The film opens with an eight-minute animation by Gary Guiterrez in which the skeleton who has become the Dead’s mascot and avatar trips through a bewildering succession of heavens and hells. The animation defines the Dead’s whacked-out tragic-sense-of-life, neither as profound as Dead Heads believe nor as banal as anybody else might take it to be. It is this one-man-gathers-what-the-other-man-spills mentality that informs the movie. The ignorant person who reviewed it for the Times complained that the film doesn’t probe, which it certainly doesn’t – it wouldn’t be a Dead film if it did. What it does is lay out enough information for anyone who is genuinely curious to find out what the Dead are really about. The ticket hassles and awkward bodies, the spaced-out gibberish and inspired nonsense, the music with all its highs and lows — they’re all here. In 50 years when people want to know what a rock concert was like, they’ll refer to this movie. But all they’ll find out is what a Dead concert was like. It’s not the same thing — not the same thing at all.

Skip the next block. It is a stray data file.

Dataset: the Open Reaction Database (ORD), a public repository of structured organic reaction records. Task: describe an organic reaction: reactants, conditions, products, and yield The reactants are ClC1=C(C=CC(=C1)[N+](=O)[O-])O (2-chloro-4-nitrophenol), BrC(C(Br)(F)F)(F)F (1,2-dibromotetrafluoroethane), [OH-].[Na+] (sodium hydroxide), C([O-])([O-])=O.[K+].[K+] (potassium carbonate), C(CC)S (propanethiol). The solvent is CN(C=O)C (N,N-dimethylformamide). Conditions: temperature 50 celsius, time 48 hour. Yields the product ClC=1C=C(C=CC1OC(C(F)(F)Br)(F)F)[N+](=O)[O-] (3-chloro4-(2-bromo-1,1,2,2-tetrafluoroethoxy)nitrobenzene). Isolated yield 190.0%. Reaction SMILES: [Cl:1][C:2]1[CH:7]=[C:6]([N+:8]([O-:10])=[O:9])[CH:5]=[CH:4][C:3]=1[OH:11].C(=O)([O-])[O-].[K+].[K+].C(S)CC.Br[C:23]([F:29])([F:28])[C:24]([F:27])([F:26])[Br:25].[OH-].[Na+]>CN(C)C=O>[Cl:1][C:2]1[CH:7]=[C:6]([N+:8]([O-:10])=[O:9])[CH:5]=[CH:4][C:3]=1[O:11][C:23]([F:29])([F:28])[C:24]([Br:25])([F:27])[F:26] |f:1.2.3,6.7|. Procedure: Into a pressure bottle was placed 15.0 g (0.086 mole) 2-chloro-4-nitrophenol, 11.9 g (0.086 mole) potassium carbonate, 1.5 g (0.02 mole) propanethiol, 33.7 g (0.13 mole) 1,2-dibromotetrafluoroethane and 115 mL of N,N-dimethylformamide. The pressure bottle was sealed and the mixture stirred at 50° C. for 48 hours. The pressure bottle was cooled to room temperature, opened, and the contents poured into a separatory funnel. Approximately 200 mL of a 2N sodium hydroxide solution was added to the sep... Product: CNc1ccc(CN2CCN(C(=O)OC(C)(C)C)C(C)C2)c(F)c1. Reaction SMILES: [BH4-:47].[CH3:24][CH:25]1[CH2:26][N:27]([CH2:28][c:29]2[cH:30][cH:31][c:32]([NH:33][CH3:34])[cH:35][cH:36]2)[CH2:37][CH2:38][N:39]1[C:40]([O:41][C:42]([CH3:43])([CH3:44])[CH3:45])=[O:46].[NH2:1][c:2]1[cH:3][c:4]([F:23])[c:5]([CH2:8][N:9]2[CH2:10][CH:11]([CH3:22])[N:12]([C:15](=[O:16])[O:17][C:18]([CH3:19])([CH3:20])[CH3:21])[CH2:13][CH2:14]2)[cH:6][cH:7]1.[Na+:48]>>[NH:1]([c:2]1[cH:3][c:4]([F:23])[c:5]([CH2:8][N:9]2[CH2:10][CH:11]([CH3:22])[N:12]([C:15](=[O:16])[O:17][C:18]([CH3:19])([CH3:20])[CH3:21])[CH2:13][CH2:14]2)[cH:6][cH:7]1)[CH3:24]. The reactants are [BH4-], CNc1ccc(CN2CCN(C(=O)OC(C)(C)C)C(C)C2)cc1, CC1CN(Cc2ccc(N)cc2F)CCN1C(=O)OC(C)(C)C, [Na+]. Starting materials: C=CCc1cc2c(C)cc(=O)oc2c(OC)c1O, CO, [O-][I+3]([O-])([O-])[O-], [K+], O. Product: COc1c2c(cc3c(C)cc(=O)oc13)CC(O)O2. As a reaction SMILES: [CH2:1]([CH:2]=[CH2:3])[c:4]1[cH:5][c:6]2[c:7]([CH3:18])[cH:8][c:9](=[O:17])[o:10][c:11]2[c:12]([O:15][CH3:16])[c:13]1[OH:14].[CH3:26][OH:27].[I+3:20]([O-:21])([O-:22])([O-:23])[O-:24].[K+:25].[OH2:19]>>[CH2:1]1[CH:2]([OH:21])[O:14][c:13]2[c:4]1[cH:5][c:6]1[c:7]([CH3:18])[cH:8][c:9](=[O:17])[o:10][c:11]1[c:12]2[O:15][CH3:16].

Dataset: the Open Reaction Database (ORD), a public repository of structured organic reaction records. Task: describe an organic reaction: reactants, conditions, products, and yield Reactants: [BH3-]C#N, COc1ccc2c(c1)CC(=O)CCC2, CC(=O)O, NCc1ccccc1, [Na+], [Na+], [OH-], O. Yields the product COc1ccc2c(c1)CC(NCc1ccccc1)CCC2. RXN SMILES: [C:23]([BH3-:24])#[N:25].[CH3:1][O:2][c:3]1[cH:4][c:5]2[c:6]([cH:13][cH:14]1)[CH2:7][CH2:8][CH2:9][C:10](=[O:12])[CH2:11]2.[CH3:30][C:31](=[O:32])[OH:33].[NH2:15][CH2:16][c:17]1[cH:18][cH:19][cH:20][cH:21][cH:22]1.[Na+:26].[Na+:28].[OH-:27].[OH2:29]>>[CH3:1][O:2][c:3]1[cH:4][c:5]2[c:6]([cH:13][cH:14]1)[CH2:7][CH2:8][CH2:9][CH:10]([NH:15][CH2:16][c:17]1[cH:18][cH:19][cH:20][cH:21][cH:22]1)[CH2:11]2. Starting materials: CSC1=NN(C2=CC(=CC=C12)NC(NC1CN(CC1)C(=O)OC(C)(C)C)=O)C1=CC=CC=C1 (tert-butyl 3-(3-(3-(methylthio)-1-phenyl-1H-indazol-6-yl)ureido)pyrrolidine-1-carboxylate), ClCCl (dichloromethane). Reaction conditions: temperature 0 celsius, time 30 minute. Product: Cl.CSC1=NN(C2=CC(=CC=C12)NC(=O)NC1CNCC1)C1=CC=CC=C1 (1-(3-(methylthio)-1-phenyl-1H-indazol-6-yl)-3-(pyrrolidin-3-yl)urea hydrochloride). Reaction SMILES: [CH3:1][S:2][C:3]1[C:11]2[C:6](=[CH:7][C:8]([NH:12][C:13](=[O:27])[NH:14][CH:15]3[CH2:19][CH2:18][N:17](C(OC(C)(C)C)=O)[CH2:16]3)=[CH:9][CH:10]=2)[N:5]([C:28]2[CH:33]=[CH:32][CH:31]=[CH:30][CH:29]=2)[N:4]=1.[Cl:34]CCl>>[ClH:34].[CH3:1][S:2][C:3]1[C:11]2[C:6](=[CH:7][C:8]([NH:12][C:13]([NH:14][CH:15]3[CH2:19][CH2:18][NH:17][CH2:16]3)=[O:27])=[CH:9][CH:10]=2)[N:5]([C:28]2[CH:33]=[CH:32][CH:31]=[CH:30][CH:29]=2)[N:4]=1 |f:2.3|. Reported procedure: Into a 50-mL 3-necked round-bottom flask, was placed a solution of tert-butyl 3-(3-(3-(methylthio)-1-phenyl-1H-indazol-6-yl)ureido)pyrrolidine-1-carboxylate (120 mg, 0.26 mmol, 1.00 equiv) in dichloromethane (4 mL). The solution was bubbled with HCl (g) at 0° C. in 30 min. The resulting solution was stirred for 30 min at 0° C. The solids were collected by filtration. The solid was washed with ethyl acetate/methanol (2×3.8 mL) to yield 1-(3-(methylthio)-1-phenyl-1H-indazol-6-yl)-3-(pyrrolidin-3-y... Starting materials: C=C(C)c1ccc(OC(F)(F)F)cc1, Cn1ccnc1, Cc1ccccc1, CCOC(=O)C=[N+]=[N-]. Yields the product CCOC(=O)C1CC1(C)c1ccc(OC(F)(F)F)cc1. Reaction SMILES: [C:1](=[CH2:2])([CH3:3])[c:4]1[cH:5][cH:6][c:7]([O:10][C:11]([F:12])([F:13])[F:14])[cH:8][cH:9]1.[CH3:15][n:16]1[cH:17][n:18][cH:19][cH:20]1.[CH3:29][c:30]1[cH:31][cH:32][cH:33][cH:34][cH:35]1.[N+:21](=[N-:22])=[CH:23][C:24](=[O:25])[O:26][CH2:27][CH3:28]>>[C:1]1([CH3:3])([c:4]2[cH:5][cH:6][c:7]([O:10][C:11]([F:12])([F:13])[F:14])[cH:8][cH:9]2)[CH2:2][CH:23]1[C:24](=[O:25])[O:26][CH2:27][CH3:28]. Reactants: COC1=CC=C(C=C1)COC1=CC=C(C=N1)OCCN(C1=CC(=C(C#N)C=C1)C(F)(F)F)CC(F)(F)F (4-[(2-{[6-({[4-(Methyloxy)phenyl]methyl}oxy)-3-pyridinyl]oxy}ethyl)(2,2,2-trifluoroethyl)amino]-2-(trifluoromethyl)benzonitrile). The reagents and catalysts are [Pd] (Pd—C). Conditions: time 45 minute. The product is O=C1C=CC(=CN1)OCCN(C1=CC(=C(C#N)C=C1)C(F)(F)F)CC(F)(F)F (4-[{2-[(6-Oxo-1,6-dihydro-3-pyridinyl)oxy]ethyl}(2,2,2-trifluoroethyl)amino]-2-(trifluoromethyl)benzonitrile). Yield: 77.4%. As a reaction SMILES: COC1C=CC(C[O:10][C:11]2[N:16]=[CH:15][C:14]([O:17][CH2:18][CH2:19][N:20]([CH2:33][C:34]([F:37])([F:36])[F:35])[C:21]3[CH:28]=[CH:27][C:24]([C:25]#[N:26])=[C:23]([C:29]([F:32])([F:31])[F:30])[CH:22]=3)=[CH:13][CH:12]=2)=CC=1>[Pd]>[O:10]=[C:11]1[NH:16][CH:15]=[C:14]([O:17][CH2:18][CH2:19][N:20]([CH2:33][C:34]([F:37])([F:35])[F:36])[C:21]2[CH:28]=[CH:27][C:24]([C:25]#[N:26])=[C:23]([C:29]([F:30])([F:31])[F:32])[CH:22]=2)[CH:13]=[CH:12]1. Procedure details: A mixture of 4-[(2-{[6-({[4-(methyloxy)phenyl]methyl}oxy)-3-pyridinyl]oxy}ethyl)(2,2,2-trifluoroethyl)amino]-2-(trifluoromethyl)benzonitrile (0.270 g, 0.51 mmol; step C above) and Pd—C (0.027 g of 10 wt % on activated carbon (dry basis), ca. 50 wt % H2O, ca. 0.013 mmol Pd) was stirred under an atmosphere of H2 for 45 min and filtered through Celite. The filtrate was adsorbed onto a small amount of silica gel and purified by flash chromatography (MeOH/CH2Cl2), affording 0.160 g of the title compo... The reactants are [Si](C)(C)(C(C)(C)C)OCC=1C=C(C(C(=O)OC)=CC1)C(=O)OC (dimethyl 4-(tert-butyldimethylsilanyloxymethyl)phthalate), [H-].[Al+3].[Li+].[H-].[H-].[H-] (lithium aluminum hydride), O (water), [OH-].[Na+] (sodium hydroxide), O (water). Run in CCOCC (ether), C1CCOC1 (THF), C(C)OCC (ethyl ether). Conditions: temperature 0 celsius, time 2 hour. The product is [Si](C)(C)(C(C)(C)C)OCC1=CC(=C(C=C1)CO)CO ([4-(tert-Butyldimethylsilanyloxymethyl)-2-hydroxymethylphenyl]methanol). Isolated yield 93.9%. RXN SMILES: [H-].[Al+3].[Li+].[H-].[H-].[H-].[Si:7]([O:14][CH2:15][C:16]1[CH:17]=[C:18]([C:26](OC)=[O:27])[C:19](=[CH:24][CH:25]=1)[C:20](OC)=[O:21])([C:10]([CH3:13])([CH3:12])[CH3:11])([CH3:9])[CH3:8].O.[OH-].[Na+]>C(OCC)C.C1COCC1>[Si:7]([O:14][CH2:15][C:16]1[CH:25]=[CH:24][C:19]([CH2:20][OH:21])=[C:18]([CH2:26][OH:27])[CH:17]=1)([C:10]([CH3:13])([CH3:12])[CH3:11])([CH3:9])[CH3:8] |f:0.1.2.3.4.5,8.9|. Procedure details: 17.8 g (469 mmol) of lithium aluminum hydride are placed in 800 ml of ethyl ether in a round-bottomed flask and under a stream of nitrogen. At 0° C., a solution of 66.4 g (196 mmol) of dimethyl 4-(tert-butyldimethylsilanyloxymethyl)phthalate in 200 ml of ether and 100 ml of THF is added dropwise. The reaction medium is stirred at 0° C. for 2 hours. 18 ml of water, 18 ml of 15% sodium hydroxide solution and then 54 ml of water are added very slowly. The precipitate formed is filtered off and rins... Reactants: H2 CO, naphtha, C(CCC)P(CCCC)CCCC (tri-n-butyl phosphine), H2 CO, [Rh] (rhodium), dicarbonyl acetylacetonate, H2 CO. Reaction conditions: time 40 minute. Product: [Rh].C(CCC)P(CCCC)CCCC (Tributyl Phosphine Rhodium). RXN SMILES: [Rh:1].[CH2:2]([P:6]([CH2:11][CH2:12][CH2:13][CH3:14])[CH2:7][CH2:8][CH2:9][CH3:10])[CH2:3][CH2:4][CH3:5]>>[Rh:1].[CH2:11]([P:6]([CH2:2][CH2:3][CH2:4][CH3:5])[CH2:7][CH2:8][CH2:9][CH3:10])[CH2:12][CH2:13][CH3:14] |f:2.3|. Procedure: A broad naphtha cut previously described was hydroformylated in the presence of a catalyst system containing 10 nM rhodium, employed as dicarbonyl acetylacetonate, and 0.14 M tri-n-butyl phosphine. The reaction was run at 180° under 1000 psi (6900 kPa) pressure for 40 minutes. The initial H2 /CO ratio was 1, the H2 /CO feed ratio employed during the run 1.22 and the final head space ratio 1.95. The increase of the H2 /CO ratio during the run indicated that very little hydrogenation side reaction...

-Robert Christgau (Village Voice, 6/13/77)

Page 100 GDFA Alembic

Still from the Grateful Dead Movie animation sequence by Gary Guiterrez.

Page 100 GDFA Alembic

Zion and Donna

Six Phases of a Project:

1. Enthusiasm

2. Disillusionment

3. Panic

4. Search for the guilty

5. Punishment of the innocent

6. Praise and honors for the non-participants

Photo Credits: Snooky Flowers